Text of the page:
An Urgent Call to Action for African Governments
It is Africa’s solar power moment. African governments and Independent Power Producers (IPPs) recognize the incredible opportunity to overcome African electricity poverty by utilizing one of the continent’s most abundant natural resources — the sun. Solar power capacity comprises over 90 percent of an estimated 10 terawatts of sub-Saharan Africa’s total potential power capacity.¹ The levels of Global Horizontal Irradiation (GHI), the amount of radiation received by a horizontal surface, across Africa are among the highest in the world making solar photovoltaic (PV) systems an attractive power option for African governments.²
Solar Prices Are Reaching Record Lows. Sub-Saharan African governments and foreign direct investors are developing policy frameworks, goals, and financing mechanisms, to diversify their generation mix. While gas and hydropower will continue to dominate sub-Saharan Africa’s power generation mix, particularly for baseload power utilization, solar capacity is expected to increase as a major power resource as technology prices continue to fall and solar tariffs become increasingly cost competitive with other thermal and renewable resources. Also, rapid advances in battery technology and storage business models are likely in coming years to make solar plus storage a viable baseload option at scale. By 2030, solar is projected to become one of the least expensive new energy sources in sub-Saharan Africa as investment climates improve, procurement processes become increasingly transparent and competitive, and demand continues to rise.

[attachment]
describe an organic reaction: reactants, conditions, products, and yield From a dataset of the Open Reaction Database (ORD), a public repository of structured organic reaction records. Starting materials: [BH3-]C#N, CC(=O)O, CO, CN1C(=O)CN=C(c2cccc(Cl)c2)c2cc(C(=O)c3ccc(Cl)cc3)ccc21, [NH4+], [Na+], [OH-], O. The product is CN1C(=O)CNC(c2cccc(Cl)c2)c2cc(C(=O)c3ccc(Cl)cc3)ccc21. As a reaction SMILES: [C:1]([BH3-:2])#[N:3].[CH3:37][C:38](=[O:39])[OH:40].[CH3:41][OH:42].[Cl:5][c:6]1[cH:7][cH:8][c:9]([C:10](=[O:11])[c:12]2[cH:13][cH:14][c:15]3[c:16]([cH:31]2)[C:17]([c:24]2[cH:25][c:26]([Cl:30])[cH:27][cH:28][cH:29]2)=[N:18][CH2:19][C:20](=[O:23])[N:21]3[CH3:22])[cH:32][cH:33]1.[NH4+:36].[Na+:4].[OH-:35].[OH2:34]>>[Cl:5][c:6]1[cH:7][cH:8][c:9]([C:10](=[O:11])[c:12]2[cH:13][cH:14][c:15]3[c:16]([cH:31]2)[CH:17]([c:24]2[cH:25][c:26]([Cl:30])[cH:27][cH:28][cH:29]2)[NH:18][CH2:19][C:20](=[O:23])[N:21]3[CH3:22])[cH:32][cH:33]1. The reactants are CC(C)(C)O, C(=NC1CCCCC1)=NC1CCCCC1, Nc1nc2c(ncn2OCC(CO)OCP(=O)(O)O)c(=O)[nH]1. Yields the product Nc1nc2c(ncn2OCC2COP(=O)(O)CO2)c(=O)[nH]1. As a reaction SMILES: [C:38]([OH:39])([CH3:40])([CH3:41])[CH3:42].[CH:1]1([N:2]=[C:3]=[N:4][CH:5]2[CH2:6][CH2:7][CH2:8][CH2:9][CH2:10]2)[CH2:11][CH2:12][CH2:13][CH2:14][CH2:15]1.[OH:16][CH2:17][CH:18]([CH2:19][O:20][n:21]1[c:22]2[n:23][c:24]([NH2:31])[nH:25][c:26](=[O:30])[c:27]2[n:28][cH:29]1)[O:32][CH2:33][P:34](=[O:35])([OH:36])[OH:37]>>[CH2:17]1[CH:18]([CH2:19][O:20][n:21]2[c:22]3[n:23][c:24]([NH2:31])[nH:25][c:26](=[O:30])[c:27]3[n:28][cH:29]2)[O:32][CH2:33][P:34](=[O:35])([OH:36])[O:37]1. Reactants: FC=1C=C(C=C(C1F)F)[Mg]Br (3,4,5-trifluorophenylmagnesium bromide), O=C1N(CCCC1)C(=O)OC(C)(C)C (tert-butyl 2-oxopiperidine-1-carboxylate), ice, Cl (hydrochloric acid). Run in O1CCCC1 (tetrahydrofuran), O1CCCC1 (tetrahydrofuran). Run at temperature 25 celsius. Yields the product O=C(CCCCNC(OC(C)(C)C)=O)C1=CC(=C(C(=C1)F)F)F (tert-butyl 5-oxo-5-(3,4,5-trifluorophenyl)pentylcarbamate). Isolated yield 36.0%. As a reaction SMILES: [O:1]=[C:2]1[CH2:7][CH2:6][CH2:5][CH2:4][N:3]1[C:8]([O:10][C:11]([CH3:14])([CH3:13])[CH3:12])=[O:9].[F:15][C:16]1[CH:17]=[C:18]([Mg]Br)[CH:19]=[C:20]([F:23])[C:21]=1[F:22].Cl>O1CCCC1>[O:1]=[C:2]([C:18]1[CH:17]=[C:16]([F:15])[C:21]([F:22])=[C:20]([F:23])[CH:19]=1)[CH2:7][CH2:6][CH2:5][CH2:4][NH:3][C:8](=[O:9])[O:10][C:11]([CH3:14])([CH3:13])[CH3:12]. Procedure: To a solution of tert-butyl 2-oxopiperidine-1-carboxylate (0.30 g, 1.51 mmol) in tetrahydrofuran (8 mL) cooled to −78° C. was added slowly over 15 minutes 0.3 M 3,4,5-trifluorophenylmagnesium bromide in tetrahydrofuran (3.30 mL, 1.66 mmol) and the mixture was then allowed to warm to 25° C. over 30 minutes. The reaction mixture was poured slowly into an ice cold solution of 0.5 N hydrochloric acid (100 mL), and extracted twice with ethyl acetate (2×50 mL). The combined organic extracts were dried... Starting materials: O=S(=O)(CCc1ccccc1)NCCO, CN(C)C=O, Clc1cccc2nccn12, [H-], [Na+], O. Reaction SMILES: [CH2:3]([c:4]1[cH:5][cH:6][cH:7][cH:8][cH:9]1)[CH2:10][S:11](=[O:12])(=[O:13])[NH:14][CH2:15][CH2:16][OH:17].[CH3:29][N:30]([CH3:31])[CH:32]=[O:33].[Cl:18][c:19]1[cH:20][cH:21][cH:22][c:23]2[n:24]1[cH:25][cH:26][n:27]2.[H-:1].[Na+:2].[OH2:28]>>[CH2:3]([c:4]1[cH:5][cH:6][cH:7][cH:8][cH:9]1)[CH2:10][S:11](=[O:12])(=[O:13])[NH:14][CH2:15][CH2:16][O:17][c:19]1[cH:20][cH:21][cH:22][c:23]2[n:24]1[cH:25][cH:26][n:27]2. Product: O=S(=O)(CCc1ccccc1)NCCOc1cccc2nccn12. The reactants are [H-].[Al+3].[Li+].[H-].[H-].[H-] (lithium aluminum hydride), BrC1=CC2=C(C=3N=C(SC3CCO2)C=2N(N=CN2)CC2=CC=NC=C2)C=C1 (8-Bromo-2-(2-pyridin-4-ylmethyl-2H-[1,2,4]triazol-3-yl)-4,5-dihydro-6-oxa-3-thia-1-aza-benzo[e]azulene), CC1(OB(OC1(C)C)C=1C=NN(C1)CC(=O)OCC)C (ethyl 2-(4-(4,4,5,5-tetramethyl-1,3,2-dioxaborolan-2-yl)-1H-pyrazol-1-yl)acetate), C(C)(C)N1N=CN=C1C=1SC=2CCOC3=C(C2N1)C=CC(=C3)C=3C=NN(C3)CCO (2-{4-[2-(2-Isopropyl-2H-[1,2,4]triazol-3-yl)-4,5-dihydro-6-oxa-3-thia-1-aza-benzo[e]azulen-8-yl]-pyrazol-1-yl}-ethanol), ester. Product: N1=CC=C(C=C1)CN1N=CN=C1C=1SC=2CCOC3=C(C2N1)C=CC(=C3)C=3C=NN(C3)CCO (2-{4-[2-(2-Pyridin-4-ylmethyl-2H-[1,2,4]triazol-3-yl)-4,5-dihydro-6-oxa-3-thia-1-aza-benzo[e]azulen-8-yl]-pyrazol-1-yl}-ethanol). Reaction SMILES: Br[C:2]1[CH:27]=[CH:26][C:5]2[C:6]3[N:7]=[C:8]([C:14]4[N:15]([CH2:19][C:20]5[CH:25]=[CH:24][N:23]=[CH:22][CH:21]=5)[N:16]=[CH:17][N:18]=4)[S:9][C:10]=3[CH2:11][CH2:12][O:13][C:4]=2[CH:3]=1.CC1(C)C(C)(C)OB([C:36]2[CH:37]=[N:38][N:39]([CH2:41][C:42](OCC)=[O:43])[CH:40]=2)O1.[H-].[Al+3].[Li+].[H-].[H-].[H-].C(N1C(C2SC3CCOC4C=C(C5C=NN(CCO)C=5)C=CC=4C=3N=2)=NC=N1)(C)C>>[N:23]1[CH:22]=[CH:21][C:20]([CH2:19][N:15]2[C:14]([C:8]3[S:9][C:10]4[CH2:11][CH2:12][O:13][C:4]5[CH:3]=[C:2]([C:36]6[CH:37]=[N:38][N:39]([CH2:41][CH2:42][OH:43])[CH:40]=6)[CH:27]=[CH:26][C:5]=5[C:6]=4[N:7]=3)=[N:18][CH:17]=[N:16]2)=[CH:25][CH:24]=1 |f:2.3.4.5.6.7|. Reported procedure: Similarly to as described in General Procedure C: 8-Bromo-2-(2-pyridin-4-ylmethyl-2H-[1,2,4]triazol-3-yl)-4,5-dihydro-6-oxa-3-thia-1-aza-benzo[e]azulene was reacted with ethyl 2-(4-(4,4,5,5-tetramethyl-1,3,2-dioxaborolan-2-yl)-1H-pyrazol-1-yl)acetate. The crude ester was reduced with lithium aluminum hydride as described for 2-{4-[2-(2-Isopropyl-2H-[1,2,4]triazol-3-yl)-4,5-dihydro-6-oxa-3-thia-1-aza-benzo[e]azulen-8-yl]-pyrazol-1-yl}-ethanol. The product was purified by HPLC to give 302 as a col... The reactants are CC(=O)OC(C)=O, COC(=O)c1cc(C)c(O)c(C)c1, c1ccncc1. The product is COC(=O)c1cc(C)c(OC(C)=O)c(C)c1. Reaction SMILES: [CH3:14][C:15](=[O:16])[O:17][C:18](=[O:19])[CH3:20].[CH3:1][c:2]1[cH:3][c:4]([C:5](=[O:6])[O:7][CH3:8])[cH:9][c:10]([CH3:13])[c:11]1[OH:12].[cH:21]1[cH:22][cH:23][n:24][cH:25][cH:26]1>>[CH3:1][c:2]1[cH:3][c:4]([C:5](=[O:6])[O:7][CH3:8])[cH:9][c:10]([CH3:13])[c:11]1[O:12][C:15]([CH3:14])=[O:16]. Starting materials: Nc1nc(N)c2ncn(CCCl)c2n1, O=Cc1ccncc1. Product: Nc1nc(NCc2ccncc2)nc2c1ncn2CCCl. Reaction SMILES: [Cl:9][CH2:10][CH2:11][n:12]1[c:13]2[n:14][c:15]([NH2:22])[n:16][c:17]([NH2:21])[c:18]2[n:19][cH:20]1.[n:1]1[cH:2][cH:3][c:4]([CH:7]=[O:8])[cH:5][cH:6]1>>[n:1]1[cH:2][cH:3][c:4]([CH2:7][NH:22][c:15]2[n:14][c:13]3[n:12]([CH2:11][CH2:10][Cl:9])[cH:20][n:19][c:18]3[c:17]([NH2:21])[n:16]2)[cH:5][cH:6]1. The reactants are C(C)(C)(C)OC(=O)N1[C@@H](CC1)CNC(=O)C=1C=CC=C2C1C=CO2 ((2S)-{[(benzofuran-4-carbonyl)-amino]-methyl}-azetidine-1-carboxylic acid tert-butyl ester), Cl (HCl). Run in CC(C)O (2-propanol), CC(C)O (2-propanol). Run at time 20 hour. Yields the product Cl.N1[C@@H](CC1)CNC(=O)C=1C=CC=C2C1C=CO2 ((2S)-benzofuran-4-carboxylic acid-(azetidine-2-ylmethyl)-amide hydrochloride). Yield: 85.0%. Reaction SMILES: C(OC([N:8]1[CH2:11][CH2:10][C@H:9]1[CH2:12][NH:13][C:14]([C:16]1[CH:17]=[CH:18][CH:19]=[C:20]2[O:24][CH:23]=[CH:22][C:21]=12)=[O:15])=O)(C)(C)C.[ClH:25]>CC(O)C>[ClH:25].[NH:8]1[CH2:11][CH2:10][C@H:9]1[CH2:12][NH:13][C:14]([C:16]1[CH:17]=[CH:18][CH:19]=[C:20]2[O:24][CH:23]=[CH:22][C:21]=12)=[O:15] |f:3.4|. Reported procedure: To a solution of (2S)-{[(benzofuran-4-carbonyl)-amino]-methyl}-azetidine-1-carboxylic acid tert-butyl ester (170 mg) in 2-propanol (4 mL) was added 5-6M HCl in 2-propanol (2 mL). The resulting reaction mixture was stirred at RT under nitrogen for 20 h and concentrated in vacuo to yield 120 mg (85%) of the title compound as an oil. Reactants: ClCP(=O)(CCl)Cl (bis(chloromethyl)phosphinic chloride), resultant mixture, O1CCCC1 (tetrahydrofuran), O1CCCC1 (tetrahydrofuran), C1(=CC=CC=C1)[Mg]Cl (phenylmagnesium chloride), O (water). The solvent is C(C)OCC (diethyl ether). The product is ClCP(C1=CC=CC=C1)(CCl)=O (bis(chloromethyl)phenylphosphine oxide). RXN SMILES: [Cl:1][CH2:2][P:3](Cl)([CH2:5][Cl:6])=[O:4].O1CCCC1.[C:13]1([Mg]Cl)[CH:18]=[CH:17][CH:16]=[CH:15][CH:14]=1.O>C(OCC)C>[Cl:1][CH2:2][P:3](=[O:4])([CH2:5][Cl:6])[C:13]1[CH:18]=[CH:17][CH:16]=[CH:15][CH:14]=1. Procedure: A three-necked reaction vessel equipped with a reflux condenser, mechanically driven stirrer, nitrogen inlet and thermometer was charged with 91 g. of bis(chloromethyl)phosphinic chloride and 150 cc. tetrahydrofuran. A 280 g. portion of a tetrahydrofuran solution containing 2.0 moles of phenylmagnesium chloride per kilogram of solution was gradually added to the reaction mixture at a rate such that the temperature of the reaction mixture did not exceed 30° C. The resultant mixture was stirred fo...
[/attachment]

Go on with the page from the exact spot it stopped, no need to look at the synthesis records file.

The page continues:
Competitive Procurement Drives Down Prices. One of the critical drivers of the historic solar price declines has been a global uptick in the use of competitive procurement processes. On average, the price of solar in a market drops by 35–50% when a country switches from feed-in tariffs or negotiated deals to the use of competitive auctions. Bloomberg New Energy Finance (BNEF) projects that over 80% of global solar energy capacity will be procured through competitive procurement in the next 10 years. Markets as diverse as the European Union and the Philippines have recently mandated that competitive tenders be used for all new renewable energy capacity.
To read more find the original article on medium/Power Africa/by Andrew Herscowitz, US #Power Africa Coordinator at @USAID.